Motion analysis of a child with Niemann-Pick disease type C treated with miglustat.
ABSTRACT Niemann-Pick disease type C (NPC) is a progressive neurodegenerative disorder for which there is no effective treatment other than supportive therapy. Recently, the oral medication miglustat has been offered as a possible therapy aimed at reducing pathological substrate accumulation. This article describes the use of computerized three-dimensional motion analysis to evaluate a 3-year-old child with NPC treated with miglustat for 12 months. Motion analysis provided quantitative data on the patient's gait. However, dementia and motor dysfunction progressed despite the treatment, and the patient lost the ability to walk between 9 and 12 months of the study. Motion analysis should be considered among the tools for measuring functional outcomes in future therapeutical trials of patients with neurodegenerative diseases. It is not possible to draw conclusions about miglustat therapy in NPC from a single patient experience.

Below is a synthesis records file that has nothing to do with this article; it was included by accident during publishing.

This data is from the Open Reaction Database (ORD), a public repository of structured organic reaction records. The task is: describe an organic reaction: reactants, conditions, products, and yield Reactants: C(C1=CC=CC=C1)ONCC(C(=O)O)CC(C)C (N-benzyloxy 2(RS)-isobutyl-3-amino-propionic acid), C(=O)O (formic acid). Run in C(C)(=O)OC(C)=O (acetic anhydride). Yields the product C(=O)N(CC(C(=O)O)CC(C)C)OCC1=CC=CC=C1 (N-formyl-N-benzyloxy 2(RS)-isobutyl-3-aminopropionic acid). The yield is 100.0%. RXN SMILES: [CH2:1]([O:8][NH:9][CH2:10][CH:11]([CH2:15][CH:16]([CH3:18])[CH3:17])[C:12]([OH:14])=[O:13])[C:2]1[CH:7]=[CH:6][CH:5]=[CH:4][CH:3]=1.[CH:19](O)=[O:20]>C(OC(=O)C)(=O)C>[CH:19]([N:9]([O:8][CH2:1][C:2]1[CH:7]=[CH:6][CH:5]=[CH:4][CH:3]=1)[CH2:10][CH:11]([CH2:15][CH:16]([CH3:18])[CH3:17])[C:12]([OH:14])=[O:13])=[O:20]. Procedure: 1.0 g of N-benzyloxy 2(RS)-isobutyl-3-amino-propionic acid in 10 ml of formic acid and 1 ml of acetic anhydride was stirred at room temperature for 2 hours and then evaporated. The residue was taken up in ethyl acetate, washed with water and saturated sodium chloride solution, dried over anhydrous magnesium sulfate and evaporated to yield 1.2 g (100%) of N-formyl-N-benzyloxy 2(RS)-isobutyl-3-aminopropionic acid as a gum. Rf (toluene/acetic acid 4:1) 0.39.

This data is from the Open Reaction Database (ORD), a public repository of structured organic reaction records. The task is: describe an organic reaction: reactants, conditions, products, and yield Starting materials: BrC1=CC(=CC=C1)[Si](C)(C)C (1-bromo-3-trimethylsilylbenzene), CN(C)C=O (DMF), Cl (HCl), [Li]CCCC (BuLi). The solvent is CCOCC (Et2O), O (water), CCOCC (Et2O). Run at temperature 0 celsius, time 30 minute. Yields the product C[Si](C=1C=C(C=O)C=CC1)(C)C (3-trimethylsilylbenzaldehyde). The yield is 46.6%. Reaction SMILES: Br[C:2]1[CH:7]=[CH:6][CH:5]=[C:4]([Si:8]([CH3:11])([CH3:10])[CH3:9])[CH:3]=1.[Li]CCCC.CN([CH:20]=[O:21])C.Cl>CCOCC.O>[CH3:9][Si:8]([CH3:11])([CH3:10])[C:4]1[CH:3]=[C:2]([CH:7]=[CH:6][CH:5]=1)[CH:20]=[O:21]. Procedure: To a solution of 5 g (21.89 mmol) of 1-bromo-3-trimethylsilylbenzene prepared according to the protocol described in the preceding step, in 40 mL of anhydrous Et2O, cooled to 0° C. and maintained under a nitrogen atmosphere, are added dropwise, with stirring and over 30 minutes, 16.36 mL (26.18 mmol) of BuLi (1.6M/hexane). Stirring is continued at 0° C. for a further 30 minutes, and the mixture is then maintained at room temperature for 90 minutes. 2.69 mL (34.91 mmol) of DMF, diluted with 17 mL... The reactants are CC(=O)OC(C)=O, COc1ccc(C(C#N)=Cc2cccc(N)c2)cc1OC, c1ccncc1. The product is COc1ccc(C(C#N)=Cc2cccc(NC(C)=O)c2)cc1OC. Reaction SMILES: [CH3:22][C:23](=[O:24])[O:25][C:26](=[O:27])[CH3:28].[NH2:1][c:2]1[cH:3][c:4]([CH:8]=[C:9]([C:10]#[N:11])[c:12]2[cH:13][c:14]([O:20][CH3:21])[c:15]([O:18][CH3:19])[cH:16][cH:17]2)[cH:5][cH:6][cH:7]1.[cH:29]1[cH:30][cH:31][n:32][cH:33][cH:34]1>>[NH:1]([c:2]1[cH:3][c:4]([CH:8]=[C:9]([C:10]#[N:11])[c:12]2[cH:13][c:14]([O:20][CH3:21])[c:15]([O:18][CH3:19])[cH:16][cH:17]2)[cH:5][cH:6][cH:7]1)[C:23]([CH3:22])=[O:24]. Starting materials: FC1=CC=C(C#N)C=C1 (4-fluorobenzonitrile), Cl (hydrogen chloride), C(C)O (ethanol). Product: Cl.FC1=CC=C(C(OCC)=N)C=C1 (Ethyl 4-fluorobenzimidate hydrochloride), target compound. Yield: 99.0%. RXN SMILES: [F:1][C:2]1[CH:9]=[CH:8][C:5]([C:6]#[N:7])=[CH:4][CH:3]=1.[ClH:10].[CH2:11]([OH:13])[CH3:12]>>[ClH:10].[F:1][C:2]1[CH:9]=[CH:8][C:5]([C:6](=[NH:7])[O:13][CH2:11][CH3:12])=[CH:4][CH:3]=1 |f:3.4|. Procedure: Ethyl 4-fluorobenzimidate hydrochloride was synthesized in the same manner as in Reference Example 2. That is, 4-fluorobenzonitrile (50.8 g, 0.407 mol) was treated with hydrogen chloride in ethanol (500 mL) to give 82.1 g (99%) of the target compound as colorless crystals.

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ABSTRACT: In several lysosomal storage disorders, including Niemann-Pick disease Type C (NP-C), sphingolipids, including glycosphingolipids, particularly gangliosides, are the predominant storage materials in the brain, raising the possibility that accumulation of these lipids may be involved in the NP-C neurodegenerative process. However, correlation of these accumulations and NP-C neuropathology has not been fully characterized. Here we derived NP-C mice with complete and partial deletion of the Siat9 (encoding GM3 synthase) gene in order to investigate the role of ganglioside in NP-C pathogenesis. According to our results, NPC mice with homozygotic deletion of GM3 synthase exhibited an enhanced neuropathological phenotype and died significantly earlier than NP-C mice. Notably, in contrast to complete depletion, NP-C mice with partial deletion of the GM3 synthase gene showed ameliorated NP-C neuropathology, including motor disability, demyelination, and abnormal accumulation of cholesterol and sphingolipids. These findings indicate the crucial role of GM3 synthesis in the NP-C phenotype and progression of CNS pathologic abnormality, suggesting that well-controlled inhibition of GM3 synthesis could be used as a therapeutic strategy.Molecules and Cells 02/2014; 37(2):161-71. · 2.21 Impact Factor